Is This Ok ?


#1

I am wondering what you all think of this:
Is it ok to be on welfare so you can have more children?
We have couples in our church who could very well have more children as they are financially well off but only have two children.
But we also have a family who have seven children and openly brag that they are on welfare, the father does work but doesn’t make enough money to support their family. They tell anyone who will listen that they should have more children like God wants and if they can’t afford it just get on welfare like them. They openly chastize people that don’t have as many children and if you tell them you are just not going to have more children than you can afford they are just excited to let you know that there is a way around that. They told me personally that God wants them to have as many as they can and he wants them to be on welfare because thats what it is there for. I’m all for having as many children as you can but personally I think you have to pay for them yourselves and not expect other peoples tax money to pay for them, they always have a comeback for me so I just avoid talking to them at all. Maybe it is ok, I don’t know, I would get a job before I would go on welfare, even though I really love being home with my kids if it got to the point that we were really not getting by and our children were suffering because of it I would work also. What are some others opinions on this subject and how can I talk to these people without losing my temper, I don’t want to do that as that won’t witness to them at all.
Thanks :hmmm:


#2

My understanding is that it has always been permissible to include financial considerations in the decision to adopt Natural Family Planning. Intentionally abusing welfare strikes me as wrong. Some people want to streamline their families to the 2 kids they know they can afford to raise in a very comfortable, upper-middle class way, and this is where I think we should feel more challenged.


#3

I agree, I’m very frustrated to see so many in my church with only two children, both parents working, house and vacation home, both parents buying brand new veichles etc. I don’t know what type of message they are sending to their children other than that this is the American dream? To have it all? and on the same hand I find it wrong to have so many children and not be willing to except that you have to be able to pay for your own children and not just have babies and let the government pay for it.

I praise those families who are open to life but also willing to figure out how they will pay for that life without going on welfare, when people do that it just puts a huge stereotype on large families that they have to rely on welfare to have those large families and I do also know some very hard working large families who don’t take a dime of govt. assistance but budget to the penny and still have very fulfilling wonderful lives and are by no means in the poor house, they just know how to stretch their money and not spend it on unnessessary junk, kudos to those. :thumbsup:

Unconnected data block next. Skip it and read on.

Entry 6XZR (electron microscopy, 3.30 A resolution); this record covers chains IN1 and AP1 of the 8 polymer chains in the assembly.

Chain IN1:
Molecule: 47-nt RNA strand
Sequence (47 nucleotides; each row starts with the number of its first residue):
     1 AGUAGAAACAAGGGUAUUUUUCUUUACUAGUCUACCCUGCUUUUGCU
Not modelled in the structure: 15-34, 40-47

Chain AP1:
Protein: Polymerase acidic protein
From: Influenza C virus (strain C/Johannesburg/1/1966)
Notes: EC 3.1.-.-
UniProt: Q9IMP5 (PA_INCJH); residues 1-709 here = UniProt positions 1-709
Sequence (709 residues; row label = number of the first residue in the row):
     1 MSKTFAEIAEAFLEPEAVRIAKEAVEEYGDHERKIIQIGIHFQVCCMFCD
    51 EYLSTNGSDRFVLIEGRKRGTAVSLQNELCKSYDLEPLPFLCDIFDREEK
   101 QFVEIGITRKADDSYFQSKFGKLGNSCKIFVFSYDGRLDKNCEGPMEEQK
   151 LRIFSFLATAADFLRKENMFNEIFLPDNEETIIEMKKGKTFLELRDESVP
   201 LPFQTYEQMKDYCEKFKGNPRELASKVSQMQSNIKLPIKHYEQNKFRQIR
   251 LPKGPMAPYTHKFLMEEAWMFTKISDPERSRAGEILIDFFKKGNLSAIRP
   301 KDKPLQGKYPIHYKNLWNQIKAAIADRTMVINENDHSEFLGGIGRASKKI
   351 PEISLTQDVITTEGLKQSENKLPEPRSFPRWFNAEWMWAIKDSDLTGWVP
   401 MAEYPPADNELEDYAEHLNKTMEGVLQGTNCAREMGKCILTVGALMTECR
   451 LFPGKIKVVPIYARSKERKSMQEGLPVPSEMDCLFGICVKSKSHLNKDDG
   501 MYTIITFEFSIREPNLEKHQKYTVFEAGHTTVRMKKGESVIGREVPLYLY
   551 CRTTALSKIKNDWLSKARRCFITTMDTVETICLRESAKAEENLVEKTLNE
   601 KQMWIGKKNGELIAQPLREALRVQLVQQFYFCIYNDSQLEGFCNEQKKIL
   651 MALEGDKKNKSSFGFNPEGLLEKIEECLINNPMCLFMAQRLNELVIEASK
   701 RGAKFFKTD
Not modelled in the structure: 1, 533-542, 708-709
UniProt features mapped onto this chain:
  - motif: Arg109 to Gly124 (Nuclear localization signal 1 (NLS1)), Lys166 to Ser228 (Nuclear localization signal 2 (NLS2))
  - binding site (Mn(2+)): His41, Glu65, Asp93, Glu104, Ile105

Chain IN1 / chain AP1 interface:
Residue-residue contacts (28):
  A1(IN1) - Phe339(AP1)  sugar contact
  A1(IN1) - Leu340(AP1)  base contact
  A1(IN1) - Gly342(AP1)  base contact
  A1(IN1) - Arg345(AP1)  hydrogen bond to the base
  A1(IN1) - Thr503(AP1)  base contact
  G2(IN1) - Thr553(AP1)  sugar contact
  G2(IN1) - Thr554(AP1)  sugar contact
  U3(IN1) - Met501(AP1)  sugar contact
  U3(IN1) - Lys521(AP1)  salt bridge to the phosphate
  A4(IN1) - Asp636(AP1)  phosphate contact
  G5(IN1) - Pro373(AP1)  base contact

#4

I agree with the others. I work to support my family and for them to take away money that my family needs through taxes (because that is what it is there for) is inexcusable. I am all for having as many children as they want, but if they want to do that they have a moral obligation to support those children even if the husband has to get a second full-time job.

That is not what welfare “is there for”. Welfare is a temporary safety net for people who are unable to provide for their families because they can’t find work. It is not there for long term living off the dole. It is not meant to be relied up. It should be a last resort.


#5

They sound like they are NUTS! To openly brag that you are not capable of taking care of your family…I couldn’t live with myself.

Accepting state and federal support also gives good argument to those who criticize large families.


#6

I’d just like to comment on the post about seeing families with only two children, a vacation home, etc. I can see how we would go to thinking right away of the selfishness of that couple. But, as a priest has pointed out to me (and I am humbled by it), we do not know the inner workings of that family therefore should not pass any kind of judgement. I hope no one takes offense at this comment as I’m just trying to pass along what has been passed onto me (that we cannot judge, it is not our job), which has been helpful in my life.


#7